EDITORIAL: Hochul can send message by signing Public Authorities Control Board bill

FILE - New York Gov. Kathy Hochul  last week (AP Photo/Hans Pennink, File)
FILE - New York Gov. Kathy Hochul last week (AP Photo/Hans Pennink, File)

One message Gov. Kathy Hochul needs to send voters who elected her earlier this month is that she’s committed to ending the manipulation of the governor’s power to reduce independent oversight over projects involving the state.

She could do that with a few swipes of her pen by signing bill A10157/S7337, which would rescind some of her office’s authority and restore it to the Public Authorities Control Board.

Earlier this month, nearly 30 good government organizations signed a letter urging the governor to sign the bill.

The Public Authorities Control Board’s job is to protect taxpayers by ensuring that 11 statewide public authorities receive a resolution of board approval prior to entering into any project-related financings.

The board’s five members are appointed by the governor, with the chairman selected by the governor and the other four members selected based upon recommendations by the leaders of the majority and minority parties in the Legislature. That hardly sounds independent. But as appointed government boards go, this at least has bipartisan input from two branches of government, so the board members don’t owe total allegiance to one single party or branch.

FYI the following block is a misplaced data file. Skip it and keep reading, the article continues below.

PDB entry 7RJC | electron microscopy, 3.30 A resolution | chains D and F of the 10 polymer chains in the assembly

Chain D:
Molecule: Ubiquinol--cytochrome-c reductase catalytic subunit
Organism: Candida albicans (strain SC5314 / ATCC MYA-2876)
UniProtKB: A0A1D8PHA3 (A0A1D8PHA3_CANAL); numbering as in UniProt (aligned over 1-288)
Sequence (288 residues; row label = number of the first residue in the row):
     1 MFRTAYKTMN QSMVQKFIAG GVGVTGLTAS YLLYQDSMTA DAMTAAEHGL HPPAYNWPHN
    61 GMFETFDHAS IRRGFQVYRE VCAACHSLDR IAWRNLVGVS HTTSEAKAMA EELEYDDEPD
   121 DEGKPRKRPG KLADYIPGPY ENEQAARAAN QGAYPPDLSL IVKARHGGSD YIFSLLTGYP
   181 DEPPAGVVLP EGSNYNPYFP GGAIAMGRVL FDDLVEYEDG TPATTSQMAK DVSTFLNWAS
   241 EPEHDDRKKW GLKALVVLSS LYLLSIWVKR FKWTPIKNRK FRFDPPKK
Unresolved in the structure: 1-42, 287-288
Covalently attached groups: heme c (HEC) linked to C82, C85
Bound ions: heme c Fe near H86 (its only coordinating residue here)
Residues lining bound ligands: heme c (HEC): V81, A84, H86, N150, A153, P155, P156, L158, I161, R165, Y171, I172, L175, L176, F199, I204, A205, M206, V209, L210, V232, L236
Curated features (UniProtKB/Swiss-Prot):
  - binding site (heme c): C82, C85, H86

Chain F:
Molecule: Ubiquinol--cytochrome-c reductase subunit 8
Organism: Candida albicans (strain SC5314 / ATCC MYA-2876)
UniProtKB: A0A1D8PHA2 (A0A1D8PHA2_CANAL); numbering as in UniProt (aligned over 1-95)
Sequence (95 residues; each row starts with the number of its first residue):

The problem with the board now is that former Gov. Andrew Cuomo significantly undermined its independence — and neutered the impact of the Legislature’s appointment authority — during the budget process three years ago.

He did that by giving the executive (then, himself) the power to remove members of the board who act “above the scope of their authority.”

He also limited the scope of the board’s authority only to matters relating to whether there are sufficient funding commitments for projects.

Since board decisions must be unanimous, the authority to remove even a single member and replace that person with another effectively places the power of the board’s decisions exclusively in the governor’s hands. The vagueness of the term “acting above the scope of their authority” gives the governor a wide latitude for justifying removal of a member.

Also, by restricting the board’s authority over projects only to whether there are sufficient funding commitments, Cuomo effectively stripped the board of much of its oversight capabilities.

Gov. Hochul could send a strong message about her commitment to independent oversight and transparency by reversing her predecessor’s actions and signing this bill.

But that would require Hochul to give up some power over projects she might support.

We’re already seeing the importance of the board’s independent oversight with regard to the massive Penn Station development project in Manhattan, which Hochul has been pushing.

This bill to lessen the governor’s power over the board membership and the scope of its authority was approved by the Legislature earlier this year with unanimous support in the Senate and only five dissenting votes in the Assembly.

The governor should show her independence from her predecessor and her willingness to accept the actions of independent oversight boards — even over projects she supports — by signing this bill.

Categories: Editorial, Opinion

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